David Abrams - Applying a Fundamental and Value-Oriented Approach to Investing

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Today’s conversation is with investor David Abrams, who was described by the Wall Street Journal as a “one man wealth machine.” David is the CEO and Portfolio Manager of Abrams Capital, an investment firm that he founded in 1999. Abrams Capital is unlevered and long-term oriented and currently holds over $9 billion in assets under management. David is notoriously private and is not keen on interviews and appearances so I’m especially grateful to him for sharing with us today.

After graduating with a BA in History from the University of Pennsylvania, David made an unplanned entrance into a career in investing. It was then that he discovered his love for the field and he went on to work with another value investing legend, Seth Klarman of the Baupost Group, before starting his own firm. David is a member of the Board of Trustees of Berklee College of Music and an overseer of the College of Arts and Sciences at the University of Pennsylvania.

On this episode, David and I discuss how his experience working on merger and risk arbitrage transactions led to his decision to join the Baupost Group, what it was like to start Abrams Capital in the midst of economic uncertainty, why David prefers a generalist approach, the importance of the fundamentals in assessing investment opportunities, and so much more!

Key Topics:

  • How David got into investing after completing a BA in History (2:58)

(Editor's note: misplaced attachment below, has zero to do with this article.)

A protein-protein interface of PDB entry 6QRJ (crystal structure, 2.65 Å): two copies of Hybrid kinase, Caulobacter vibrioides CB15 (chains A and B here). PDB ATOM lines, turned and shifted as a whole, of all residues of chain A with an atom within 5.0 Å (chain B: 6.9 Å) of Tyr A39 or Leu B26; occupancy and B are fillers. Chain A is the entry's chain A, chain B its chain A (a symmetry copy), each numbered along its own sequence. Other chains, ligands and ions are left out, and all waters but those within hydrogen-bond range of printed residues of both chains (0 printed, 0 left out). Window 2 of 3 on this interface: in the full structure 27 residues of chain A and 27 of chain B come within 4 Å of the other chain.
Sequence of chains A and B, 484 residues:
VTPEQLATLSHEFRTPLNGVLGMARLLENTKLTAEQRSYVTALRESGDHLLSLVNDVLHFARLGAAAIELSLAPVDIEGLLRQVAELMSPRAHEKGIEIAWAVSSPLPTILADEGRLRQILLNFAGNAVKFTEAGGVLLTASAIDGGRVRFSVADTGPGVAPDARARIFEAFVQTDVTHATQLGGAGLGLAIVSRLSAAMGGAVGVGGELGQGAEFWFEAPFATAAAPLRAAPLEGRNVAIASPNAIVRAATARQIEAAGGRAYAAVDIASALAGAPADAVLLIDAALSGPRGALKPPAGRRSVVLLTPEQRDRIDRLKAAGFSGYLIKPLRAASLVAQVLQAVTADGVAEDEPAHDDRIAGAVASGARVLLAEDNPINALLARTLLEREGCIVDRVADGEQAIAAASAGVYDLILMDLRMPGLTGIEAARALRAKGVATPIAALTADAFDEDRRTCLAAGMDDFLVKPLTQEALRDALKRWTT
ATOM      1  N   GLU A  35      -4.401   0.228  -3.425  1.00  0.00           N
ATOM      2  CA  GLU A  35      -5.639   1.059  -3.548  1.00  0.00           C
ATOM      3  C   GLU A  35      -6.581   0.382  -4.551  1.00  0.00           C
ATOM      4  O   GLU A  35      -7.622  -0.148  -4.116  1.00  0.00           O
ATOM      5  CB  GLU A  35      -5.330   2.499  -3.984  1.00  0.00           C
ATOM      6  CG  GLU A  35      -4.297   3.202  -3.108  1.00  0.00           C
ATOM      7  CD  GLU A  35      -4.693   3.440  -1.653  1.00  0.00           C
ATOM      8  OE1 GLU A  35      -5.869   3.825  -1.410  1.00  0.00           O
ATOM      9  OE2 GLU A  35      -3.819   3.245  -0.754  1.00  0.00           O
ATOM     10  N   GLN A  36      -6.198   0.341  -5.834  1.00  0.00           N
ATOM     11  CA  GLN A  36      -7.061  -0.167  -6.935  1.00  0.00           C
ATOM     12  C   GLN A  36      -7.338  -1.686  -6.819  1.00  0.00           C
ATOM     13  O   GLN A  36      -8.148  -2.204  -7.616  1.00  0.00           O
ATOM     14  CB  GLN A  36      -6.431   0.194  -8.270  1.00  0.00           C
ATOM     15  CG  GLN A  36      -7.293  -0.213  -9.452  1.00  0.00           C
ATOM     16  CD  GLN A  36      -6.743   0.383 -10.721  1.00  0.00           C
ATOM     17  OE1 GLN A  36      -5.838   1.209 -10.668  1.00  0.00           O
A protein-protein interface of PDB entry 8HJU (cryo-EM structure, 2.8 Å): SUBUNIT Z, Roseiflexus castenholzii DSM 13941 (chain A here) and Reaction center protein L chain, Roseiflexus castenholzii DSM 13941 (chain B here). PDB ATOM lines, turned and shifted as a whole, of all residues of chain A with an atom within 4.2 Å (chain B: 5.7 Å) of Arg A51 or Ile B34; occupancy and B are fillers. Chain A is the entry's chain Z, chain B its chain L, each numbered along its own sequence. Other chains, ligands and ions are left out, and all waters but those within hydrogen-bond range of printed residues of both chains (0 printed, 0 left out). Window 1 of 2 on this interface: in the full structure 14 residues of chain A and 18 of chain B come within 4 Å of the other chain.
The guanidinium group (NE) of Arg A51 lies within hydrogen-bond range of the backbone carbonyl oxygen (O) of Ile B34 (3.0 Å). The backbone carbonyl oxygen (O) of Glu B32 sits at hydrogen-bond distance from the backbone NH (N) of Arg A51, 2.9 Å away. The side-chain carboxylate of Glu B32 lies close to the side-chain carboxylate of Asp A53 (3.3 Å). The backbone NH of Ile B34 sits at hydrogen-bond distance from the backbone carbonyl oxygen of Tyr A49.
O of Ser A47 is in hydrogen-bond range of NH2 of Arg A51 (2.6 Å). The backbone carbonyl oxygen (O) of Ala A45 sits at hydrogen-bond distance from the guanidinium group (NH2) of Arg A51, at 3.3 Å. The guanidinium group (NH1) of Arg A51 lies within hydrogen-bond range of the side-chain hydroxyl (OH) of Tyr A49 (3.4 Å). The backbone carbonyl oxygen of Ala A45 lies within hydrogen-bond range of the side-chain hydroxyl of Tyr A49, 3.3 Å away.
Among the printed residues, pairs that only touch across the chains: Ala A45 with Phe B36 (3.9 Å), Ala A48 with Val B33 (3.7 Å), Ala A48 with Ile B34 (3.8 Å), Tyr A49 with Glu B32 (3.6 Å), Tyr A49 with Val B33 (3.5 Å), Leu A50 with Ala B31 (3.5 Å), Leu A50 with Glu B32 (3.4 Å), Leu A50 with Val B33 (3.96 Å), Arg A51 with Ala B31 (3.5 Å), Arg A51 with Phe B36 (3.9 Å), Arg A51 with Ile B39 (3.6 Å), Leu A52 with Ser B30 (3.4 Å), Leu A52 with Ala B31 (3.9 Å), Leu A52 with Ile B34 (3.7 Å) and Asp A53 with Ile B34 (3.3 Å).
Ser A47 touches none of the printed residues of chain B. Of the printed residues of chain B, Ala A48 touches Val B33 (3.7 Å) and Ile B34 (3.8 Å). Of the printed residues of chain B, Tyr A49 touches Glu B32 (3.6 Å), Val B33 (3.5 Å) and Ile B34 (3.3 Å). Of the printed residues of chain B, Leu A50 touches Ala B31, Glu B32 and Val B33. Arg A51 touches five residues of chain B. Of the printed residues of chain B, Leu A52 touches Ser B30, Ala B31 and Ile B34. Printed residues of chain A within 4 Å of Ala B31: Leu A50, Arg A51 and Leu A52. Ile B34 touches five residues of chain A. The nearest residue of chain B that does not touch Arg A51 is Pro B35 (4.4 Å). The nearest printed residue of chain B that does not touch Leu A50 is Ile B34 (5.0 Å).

• David’s experience with his first job in the investment world (3:45)
  • David’s decision to join The Baupost Group and expand his expertise beyond arbitrage (7:01)
  • Why David took a year off after leaving The Baupost Group (9:37)
  • What it was like to start Abrams Capital on the heels of the stock market crash in 1998 (11:12)
  • Why David wanted to have a broad mandate for Abrams Capital (12:54)
  • The key factors to examine when analyzing the fundamental economics of a potential investment opportunity (14:11)
  • The importance of forming judgments and using qualitative analysis rather than solely relying on the numbers (16:17)
  • How the current market tolerance for risk and uncertainty has changed compared to 20-30 years ago (18:01)
  • The increasing value of human and intellectual capital (19:42)
  • Why an increased risk appetite and tolerance for failure is beneficial for the markets (20:26)
  • The advantages and disadvantages of being a generalist (21:18)
  • Why you always need to consider the position of the other side of the market (22:32)
  • The assessments David uses to determine the fundamental value of a company (24:13)
  • The impact of the relentless forces of competition on investment decisions (26:37)
  • How the presence of catalysts affects investment requirements (28:53)
  • David’s approach to developing a successful relationship with a company’s management team (29:56)
  • Why exiting investments isn’t always a straightforward process (34:32)
  • How David develops his investment wish list (36:55)
  • How traveling helps David’s keep a broad perspective and outlook on various industries (39:06)
  • The relationship between conviction and position sizing for David (40:51)
  • David’s approach to industry diversification, currency risk, and hedging (41:26)
  • Why David made the decision not to use leverage in his portfolio (44:02)
  • Does the state of the economy at large factor into David’s investment process? (45:44)
  • David’s perspective on the future of value investing and the asset management industry (49:09)
  • And much more!

Mentioned in this Episode:

Thanks for Listening!

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11 episodes